Friday, April 21, 2017

Wan Dinu's Looms

A few years ago Chinese archaeologists excavated a noblewoman's tomb Chengdu found something amazing: tiny models of four complex looms.

The tomb dates to the 2nd century BCE, in the Han Dynasty. The occupant was a 50-year-old woman; according to a seal atop her coffin her name was Wan Dinu.

Reconstructed model and plan of the largest loom. As you can see, this is a complex machine, called a pattern loom. A pattern loom could be "programmed" to produce complex geometric patterns. This is the oldest such loom known. Experts have long debated where these looms came from, and China has been one option; this find seems to solidify the Chinese case.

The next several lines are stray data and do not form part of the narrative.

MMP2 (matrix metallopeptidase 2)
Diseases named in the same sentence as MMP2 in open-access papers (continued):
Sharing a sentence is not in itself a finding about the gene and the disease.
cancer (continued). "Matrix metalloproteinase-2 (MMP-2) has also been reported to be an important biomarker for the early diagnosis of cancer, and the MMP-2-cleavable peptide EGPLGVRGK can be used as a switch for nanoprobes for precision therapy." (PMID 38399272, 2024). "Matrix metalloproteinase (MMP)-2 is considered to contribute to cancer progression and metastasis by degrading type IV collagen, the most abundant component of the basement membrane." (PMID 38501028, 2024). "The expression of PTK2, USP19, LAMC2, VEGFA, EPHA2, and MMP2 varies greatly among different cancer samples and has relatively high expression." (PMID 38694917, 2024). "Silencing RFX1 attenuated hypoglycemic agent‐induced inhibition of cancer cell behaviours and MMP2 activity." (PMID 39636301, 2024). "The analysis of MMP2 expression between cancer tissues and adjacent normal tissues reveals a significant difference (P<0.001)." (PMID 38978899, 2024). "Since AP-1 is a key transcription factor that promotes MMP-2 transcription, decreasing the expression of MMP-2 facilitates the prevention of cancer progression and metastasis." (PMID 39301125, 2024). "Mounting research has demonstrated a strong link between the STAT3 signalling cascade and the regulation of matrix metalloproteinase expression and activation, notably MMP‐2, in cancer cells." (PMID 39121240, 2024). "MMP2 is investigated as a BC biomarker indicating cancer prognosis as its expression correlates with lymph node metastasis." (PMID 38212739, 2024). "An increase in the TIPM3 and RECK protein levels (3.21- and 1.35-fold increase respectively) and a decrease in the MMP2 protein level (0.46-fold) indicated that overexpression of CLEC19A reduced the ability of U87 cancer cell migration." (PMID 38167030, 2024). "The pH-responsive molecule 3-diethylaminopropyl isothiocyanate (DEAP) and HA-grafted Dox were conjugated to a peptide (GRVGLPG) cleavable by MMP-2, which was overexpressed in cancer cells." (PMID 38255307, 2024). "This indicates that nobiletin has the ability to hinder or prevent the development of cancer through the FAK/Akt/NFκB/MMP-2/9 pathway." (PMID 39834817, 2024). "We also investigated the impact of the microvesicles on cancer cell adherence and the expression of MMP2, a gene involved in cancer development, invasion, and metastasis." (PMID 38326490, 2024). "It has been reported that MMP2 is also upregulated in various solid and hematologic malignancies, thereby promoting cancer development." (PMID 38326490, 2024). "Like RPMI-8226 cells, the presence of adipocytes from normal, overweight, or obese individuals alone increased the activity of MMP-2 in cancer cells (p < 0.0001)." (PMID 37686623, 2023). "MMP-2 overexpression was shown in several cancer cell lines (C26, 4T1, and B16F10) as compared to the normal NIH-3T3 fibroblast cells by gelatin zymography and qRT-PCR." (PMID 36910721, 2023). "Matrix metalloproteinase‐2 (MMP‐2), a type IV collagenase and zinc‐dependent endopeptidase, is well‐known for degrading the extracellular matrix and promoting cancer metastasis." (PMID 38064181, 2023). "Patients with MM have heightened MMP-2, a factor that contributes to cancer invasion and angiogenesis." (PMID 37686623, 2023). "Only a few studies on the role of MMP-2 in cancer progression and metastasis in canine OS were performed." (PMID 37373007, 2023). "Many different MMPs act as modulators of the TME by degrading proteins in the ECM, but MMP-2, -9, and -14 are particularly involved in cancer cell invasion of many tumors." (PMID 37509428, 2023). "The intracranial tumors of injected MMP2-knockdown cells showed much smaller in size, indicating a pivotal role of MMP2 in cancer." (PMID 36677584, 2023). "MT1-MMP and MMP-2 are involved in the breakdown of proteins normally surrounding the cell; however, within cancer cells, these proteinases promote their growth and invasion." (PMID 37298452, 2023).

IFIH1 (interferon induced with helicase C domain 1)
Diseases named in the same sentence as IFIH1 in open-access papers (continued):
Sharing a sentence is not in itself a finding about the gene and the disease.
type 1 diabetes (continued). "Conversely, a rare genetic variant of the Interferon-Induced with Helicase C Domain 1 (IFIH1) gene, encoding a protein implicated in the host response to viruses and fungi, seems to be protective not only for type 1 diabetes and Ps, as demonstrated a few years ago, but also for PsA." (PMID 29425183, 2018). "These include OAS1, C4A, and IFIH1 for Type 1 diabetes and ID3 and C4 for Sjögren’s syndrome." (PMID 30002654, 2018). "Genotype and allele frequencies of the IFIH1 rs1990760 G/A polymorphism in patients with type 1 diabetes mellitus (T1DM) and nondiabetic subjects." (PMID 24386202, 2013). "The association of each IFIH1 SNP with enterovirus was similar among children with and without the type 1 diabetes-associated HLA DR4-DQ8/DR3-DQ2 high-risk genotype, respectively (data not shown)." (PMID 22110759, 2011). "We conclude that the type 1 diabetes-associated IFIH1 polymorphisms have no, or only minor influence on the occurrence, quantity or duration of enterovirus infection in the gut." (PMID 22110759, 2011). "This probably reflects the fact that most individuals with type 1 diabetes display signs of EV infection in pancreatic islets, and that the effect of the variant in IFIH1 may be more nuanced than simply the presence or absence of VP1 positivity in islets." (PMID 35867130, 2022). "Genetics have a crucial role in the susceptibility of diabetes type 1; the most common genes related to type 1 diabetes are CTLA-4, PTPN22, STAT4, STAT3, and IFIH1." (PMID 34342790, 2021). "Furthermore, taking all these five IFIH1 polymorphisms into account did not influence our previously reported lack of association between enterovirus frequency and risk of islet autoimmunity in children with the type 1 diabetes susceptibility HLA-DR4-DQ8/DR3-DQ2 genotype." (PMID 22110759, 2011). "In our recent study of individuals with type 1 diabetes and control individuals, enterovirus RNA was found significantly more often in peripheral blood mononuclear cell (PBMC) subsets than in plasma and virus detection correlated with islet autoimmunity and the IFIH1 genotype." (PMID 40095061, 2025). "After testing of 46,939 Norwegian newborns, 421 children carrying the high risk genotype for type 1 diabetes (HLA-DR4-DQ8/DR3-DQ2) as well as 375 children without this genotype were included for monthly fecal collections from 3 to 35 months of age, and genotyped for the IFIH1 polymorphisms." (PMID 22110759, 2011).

1 comment:

G. Verloren said...

"A pattern loom could be "programmed" to produce complex geometric patterns."

I got a good natured churckle out of the use of quotation marks here.

We tend to think of programming as a modern concept tied instrinsically to digital computation, but in reality, programming predates modern technology entirely. Pattern looms absolutely were literally programmed to produce their patterns - just in an analogue physical method rather than a digital electric one.

The loom quite literally operates in the same way as a computer, just without electricity. It has a memory system, which can be configured to various different settings, which each specific setting altering how the machine operates and the output it produces. You program the loom by adjusting the memory to your liking and then executing the program by operating the machinery.